Chad VanGaalen Artist Interview
The story begins in a galaxy far, far away… "Intergalactic slavery going on within this closed system," says Chad VanGaalen, describing a fictional world of his creation. "I basically started making the planet... Then I was like, ‘Oh, it's going to be this mining community." Surprise, surprise, like that's never been used before..." And that right there is about as close to "conventional" as Chad VanGaalen comes. 2014's Shrink Dust is VanGaalen's first album in almost exactly three years. Described by its creator as a "sci-fi folk record", it takes the sound of its predecessor from 2011, Diaper Island, and, through the introduction of a pedal steel guitar, amplifies a certain country element that's been rumbling around in the background for a while. That influence appears as early as the first track, "Cut Off My Hands", which drifts in on a sweet calm that's reminiscent of the quieter moments of, say, Joel R.L. Phelps and the Downer Trio. VanGaalen album-openers can be deceptively mellow, though, and "Cut Off My Hands" is chased by the propulsive, television snow Madchester-ness of "Where Are You". Spiraling through it all are his trademark traits and nuances: the spectral vocal quiver, melodic pivots and bursts, the stretching of a single word like "evil" to the length of a sentence...

As much as Francis Harris' new work, Minutes of Sleep, is a record of mourning, it is also a record of motion, which seems to materialize out of the vapor, its form gradually coalescing as it progresses. Storm clouds gather with the opening meditation, "Hems", and then break with "Dangerdream". The energy is one of patient inertia; a steady beat finally materializes three songs in with the haunting "Radiofreeze", dials up to muted minimal techno on "Lean Back", then glides to the fore in "You Can Always Leave", the first of a pair of nine-minute centerpieces that the album pivots on. All the while, the momentum has built up so gradually that the distance from Point A to Point B feels closer than it is. Francis Harris Artist Interview Perhaps more circular than linear, the path that Minutes of Sleep takes from one song to the next still feels like an entirely natural progression. Yet when it comes to the album's place within his body of work, Francis Harris doesn't really see any through-lines. "I think it's important to not trace a line or talk about the idea of progression," Harris says, revealing that he sees very little connection between this record and any of his previous work. "I find the idea of focusing on one concept at a time to be rewarding, as it keeps you in the present, at least conceptually."
 

Liars' 2012 full-length, WIXIW, dwelled in doubt and anxiety, pressed against a curtain of murky fragility. Even if one only looks at the cover art for the band's latest follow-up, Mess -- a robust mass of multihued string that looks like the Love Forever Changes hydra head grew dreadlocks -- it's evident that in 2014, the band is in a more positive, confident, and even silly headspace. Mess's stock in trade is industrial dance music -- and although Liars' beats are as primal as they've always been, their music is now a little too emotionally in-check to properly identify as synth-punk.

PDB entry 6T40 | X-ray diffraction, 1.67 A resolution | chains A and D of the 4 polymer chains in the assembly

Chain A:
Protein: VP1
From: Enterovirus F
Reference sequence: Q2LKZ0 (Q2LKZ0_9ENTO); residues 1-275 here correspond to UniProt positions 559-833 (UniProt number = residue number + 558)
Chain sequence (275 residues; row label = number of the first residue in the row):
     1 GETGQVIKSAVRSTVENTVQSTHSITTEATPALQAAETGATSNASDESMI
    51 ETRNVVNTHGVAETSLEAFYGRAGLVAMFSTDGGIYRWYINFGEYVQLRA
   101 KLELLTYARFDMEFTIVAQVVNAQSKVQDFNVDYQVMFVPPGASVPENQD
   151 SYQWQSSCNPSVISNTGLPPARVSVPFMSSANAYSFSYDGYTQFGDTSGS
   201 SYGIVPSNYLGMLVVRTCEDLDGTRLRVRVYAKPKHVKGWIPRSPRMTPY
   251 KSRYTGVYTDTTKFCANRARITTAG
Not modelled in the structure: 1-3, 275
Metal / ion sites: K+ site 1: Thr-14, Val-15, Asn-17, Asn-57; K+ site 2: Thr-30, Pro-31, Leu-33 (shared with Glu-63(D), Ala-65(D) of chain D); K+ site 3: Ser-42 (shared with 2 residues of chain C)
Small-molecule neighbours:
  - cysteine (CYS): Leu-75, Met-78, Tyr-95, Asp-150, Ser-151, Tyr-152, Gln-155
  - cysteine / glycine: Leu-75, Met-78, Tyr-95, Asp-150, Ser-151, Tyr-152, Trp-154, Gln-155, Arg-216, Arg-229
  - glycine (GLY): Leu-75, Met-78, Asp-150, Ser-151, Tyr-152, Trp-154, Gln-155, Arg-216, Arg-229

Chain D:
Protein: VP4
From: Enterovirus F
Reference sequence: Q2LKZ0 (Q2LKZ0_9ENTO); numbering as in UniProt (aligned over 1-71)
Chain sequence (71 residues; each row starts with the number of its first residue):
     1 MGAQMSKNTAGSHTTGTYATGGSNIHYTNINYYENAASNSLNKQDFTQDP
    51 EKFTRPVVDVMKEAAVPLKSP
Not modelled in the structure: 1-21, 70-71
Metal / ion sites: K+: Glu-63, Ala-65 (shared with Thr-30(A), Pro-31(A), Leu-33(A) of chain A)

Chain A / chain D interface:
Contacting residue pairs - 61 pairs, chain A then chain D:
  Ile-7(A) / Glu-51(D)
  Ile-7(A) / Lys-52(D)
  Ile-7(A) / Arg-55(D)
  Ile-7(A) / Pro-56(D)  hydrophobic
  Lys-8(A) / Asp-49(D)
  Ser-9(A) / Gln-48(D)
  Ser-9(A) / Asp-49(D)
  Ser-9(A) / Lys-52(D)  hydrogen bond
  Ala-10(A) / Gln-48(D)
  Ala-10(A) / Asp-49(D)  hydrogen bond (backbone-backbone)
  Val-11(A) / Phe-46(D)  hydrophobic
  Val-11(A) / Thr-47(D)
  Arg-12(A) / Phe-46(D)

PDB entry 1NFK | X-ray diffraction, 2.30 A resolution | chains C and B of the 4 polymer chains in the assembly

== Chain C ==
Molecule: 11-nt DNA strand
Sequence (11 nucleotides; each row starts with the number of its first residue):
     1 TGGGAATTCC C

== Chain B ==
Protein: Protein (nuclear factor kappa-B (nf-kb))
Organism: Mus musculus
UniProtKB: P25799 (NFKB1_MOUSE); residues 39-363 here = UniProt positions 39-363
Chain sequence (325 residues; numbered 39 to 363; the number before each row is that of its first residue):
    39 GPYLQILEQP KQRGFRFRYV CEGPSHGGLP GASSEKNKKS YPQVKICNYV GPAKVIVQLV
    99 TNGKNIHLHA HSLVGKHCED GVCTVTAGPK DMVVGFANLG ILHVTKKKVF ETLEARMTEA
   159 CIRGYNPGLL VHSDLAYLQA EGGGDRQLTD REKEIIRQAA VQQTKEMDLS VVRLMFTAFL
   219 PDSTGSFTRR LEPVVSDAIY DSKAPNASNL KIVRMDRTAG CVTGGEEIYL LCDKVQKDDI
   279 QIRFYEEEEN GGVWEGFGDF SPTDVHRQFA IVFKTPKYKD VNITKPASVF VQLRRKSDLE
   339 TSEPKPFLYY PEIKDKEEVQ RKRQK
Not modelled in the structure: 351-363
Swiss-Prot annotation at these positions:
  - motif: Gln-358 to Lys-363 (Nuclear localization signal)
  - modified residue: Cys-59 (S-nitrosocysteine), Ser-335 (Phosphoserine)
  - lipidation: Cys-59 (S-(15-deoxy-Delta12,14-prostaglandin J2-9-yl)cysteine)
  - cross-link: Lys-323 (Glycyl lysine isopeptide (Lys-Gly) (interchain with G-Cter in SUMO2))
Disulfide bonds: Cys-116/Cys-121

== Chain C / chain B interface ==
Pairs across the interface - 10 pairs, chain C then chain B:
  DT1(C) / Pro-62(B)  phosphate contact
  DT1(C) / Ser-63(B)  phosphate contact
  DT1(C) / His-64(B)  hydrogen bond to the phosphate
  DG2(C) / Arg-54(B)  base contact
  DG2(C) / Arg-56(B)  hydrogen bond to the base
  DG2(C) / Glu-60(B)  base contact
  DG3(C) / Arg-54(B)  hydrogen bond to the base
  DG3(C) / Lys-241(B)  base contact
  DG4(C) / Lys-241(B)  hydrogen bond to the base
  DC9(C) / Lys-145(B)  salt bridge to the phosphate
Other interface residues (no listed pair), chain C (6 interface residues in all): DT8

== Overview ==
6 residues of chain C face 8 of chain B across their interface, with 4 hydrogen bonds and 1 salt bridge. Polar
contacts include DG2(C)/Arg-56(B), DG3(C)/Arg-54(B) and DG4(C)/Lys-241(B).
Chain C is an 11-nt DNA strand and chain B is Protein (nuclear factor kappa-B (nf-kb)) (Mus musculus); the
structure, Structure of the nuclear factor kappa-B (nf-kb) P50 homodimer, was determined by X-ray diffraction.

Hauschka - Volker Bertelmann Composer Interview
Poor Pripyat never had a chance. A city along the northern edge of Ukraine thrust into existence in 1970, its fate was unfortunately tied to the neighboring Chernobyl Nuclear Power Plant, whose employees filled its houses. Pripyat barely saw sweet sixteen before its raison d'etre blew, leading to its full evacuation. Empty to this day and enveloped by nature's reclamation, the city has become, in recent years, a destination for the marginal but growing business of disaster tourism. Volker Bertelmann, who has been composing music under the name Hauschka since the mid-2000s, is a musician who would consider visiting Pripyat; his latest album, Abandoned City, takes its guiding inspiration from such spent locations. "Pripyat" is the second track on the record, and eight of Abandoned City's nine songs are named after different cities that have all been left behind at some point for one reason or another. "Agdam" references a war-ravaged city in Southwestern Azerbaijan, and "Elizabeth Bay" a deserted mining town in Namibia. An additional unreleased track is titled "Hashima Island", based off of an abandoned island in Japan "where they also shot a lot of apocalyptic Hollywood movies because it... still has a lot of skyscrapers that are totally empty."

ENGLISH TEXT & INTERVIEWS BY KARLA HERNANDEZ
Imagine an ordinary day. You're driving home from work, maybe listening to the new Gardens & Villa track -- or perhaps that one Vampire Weekend song that you pretend not to like, or something more classic like The Beatles. You then stop at a red light, and the car next to you is blasting mariachi music. Annoyed, you instantly think to yourself, 'Why is it so loud? Why is the singer wailing? What is the singer even saying?' Something unfamiliar shows up, and instantly a barrier goes up. It's okay. We all do it, to varying degrees. Maybe at that Chinese restaurant where you dined last night, the moment the server went into the kitchen and started talking really fast in Mandarin, you gave your friend a funny look.